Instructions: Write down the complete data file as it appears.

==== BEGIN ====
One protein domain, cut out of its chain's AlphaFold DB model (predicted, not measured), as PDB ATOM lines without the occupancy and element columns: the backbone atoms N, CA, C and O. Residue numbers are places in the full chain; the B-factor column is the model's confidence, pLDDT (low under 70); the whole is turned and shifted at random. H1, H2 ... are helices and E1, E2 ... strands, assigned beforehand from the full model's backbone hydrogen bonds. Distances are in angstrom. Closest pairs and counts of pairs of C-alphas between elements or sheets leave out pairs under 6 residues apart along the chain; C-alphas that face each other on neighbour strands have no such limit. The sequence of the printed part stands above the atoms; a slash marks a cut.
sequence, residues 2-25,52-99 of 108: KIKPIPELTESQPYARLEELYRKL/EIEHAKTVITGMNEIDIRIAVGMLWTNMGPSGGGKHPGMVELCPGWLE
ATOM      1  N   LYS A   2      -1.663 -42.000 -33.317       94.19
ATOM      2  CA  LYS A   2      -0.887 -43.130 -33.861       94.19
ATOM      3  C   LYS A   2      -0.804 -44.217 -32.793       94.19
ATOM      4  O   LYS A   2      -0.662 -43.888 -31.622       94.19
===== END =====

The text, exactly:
One protein domain, cut out of its chain's AlphaFold DB model (predicted, not measured), as PDB ATOM lines without the occupancy and element columns: the backbone atoms N, CA, C and O. Residue numbers are places in the full chain; the B-factor column is the model's confidence, pLDDT (low under 70); the whole is turned and shifted at random. H1, H2 ... are helices and E1, E2 ... strands, assigned beforehand from the full model's backbone hydrogen bonds. Distances are in angstrom. Closest pairs and counts of pairs of C-alphas between elements or sheets leave out pairs under 6 residues apart along the chain; C-alphas that face each other on neighbour strands have no such limit. The sequence of the printed part stands above the atoms; a slash marks a cut.
sequence, residues 2-25,52-99 of 108: KIKPIPELTESQPYARLEELYRKL/EIEHAKTVITGMNEIDIRIAVGMLWTNMGPSGGGKHPGMVELCPGWLE
ATOM      1  N   LYS A   2      -1.663 -42.000 -33.317       94.19
ATOM      2  CA  LYS A   2      -0.887 -43.130 -33.861       94.19
ATOM      3  C   LYS A   2      -0.804 -44.217 -32.793       94.19
ATOM      4  O   LYS A   2      -0.662 -43.888 -31.622       94.19